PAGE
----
MAIKE Diekmann has made a spectacular rise in rowing and has gone from absolute beginner to African champion in just five years.
She first started rowing in late 2014 when she was helping out a social race while studying at Grahamstown University and making an instant impression.
Her team won by far, and after the race, the university coach advised her to take the sport seriously.
Diekmann, who turned 27 on Monday, heeded this advice, made steady progress and began to beat the best rowers in South Africa in 2016, finishing third in two and fourth in two at the SA National Championships.
In September of the same year she also took part in her first European event, the u23 World Championship in Rotterdam, where she finished 22nd overall.
In 2017 Diekmann graduated with honors in geology, but decided to take a break from her studies in order to realize her new dream of qualifying for the 2020 Olympic Games.
She got a boost when she applied for and received a scholarship at Olympic Solidarity and first partnered with her personal coach Grant Dodds in 2018.
Diekmann began a rigorous training program of up to 200 km per week that kept her through thick and thin, but it was not easy.
âThere were days, weeks, and months when I trained on my own and I needed to motivate myself and think about making it to Tokyo to pass these training sessions. I often wanted to give up and thought why I was doing this, but I’ve always told myself that these tough sessions are the most important and I was determined to achieve my goal, âshe said.
Her sacrifice was worth it, as her results steadily improved and she now regularly landed among the medals at South African races and also made an impression on the other side.
In September 2018 she reached the 16th place overall at the World Championships in Plovdiv, Bulgaria; in April 2019 she won her first international medal in third place in Piediluco, Italy; in July she was ninth overall at the Rowing World Cup in Rotterdam; and in September she finished 16th overall at the World Championships in Linz, Austria.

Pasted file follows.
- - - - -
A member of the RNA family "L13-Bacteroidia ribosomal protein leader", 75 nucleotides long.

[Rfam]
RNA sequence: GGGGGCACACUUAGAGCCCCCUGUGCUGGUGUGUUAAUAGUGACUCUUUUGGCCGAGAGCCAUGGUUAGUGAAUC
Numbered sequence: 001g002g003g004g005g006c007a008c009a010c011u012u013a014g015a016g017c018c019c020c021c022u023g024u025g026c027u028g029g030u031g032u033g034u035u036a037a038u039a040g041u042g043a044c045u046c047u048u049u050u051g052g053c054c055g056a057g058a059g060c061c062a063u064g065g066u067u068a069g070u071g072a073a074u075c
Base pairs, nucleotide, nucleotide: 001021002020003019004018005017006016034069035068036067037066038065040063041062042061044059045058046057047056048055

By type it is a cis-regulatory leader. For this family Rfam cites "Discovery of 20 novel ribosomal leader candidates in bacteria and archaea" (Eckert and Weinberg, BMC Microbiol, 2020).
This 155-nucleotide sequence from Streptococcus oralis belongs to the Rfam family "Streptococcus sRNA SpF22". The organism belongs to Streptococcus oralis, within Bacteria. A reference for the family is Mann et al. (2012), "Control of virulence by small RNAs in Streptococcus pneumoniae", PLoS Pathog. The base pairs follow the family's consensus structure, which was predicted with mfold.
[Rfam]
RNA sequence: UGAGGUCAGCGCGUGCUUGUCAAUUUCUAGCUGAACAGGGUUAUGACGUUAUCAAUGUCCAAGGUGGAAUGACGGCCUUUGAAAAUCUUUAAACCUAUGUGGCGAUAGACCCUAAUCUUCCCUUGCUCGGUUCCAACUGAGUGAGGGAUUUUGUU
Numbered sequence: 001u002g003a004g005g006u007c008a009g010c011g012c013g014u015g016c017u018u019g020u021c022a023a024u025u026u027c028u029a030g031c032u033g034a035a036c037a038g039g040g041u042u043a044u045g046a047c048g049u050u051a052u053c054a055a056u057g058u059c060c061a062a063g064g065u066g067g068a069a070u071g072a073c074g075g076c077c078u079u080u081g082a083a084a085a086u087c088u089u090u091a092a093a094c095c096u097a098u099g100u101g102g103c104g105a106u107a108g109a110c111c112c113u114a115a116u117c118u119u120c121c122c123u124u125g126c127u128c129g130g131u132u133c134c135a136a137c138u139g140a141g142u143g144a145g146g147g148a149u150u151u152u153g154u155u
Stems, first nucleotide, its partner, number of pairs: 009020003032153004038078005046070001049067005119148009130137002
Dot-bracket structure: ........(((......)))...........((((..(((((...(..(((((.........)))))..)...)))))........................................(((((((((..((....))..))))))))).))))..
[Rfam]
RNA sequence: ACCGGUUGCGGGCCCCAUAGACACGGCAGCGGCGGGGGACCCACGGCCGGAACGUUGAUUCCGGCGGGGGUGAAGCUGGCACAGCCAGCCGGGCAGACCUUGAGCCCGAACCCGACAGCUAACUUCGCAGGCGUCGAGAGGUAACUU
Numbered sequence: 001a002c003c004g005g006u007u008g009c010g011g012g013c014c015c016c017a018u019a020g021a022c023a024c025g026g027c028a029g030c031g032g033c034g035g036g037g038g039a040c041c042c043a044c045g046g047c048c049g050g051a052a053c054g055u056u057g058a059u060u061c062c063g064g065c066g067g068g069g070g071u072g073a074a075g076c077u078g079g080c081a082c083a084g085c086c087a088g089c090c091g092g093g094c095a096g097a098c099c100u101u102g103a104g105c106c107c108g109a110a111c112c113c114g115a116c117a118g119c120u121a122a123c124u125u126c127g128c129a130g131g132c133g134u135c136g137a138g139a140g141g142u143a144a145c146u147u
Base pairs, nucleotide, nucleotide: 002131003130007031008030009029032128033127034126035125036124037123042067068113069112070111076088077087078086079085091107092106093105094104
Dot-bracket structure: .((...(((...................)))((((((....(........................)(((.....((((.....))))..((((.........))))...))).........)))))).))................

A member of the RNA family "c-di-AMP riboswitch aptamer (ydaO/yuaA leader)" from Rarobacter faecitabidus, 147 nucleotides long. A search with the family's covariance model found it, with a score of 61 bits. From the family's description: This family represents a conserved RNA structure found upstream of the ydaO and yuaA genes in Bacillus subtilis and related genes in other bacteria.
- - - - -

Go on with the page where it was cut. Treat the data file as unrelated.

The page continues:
In October 2019 she was in top form and ready for the African Championships in Tunisia, which also served as qualification for the 2020 Olympic Games.
She used her moment in style, winning the gold medal in the women’s singles final, finishing more than 20 seconds ahead of the second placed rower.
She had achieved her dream and when she received her medal on the podium and sang the Namibian anthem, she was relieved and proud.
“I had achieved my goal of standing there singing my national anthem and realizing that after all those long days of hard training everything suddenly made sense, and then I felt so happy that I had made it.” She said.
Covid-19 struck in 2020, ruining her plans to compete internationally, but she trained from home on her own and with her dedication and determination kept up her high standards.
In November she took part in the Virtual African Indoor Championships for the first time this year and easily won the gold medal again with a 38 second lead over the second placed rower. She qualified for the World Rowing Virtual Indoor Championships in February 2021, but could not compete due to problems with the internet connection.
Diekmann decided to definitely start on her own rowing machine and set a new personal best that was almost nine seconds faster than her previous best and would have earned her the silver medal if she had started.
In June, however, she showed how far she had come when she finished sixth at the World Rowing Cup III in Sabaudia, Italy.
She made history by qualifying for the A-final for the first time after finishing second in her semi-finals.
Diekmann will compete in the women’s singles scull on the Sea Forest Waterway in Tokyo. The preliminary runs start on Friday, July 23rd, the finals are scheduled for Friday, July 30th.